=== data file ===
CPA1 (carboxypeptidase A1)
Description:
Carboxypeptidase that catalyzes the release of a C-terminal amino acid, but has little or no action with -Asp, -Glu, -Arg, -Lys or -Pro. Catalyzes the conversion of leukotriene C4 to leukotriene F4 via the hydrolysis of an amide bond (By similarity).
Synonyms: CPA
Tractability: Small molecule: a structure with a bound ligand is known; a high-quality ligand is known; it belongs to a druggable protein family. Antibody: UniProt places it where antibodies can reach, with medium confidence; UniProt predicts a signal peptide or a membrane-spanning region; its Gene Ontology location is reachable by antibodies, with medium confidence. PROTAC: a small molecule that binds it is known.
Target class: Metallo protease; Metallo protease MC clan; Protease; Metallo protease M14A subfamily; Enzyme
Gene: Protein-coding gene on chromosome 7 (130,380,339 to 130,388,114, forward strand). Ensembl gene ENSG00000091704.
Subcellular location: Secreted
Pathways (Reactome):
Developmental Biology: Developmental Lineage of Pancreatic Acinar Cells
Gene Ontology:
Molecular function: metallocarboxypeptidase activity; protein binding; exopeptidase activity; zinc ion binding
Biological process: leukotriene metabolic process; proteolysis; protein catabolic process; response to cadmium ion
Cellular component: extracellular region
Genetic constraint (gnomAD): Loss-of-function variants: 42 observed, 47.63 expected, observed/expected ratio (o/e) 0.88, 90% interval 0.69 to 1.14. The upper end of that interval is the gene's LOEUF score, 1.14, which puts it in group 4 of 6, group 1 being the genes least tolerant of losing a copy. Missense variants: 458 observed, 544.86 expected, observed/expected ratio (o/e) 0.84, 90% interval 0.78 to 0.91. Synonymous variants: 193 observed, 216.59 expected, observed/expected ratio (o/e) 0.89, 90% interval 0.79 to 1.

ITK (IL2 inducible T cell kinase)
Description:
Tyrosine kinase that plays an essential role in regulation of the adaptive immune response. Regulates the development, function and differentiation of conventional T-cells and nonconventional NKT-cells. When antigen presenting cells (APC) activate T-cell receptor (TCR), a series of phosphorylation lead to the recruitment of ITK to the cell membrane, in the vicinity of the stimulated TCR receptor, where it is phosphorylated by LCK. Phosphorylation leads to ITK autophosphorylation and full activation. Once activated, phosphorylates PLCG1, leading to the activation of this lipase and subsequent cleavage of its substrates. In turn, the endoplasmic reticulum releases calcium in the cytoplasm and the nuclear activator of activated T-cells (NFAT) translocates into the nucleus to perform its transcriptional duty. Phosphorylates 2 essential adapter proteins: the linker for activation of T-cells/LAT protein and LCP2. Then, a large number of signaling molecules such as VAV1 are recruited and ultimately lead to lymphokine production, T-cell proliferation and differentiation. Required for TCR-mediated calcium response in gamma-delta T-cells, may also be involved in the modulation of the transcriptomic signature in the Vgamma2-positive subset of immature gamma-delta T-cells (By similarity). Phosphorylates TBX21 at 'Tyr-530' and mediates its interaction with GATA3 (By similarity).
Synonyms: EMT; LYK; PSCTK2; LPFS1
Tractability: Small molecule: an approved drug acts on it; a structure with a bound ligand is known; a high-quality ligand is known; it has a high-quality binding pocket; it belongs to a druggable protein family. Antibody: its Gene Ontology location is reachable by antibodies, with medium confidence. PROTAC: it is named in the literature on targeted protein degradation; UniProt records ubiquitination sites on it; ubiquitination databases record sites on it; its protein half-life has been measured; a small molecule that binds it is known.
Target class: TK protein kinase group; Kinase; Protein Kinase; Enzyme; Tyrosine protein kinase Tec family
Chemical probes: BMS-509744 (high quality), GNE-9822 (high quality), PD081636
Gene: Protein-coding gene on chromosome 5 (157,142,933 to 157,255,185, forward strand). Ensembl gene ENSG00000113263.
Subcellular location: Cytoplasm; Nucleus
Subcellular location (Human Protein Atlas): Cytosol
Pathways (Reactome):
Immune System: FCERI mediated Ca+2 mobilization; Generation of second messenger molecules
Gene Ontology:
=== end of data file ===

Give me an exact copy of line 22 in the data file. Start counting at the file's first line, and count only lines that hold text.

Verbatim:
Chemical probes: BMS-509744 (high quality), GNE-9822 (high quality), PD081636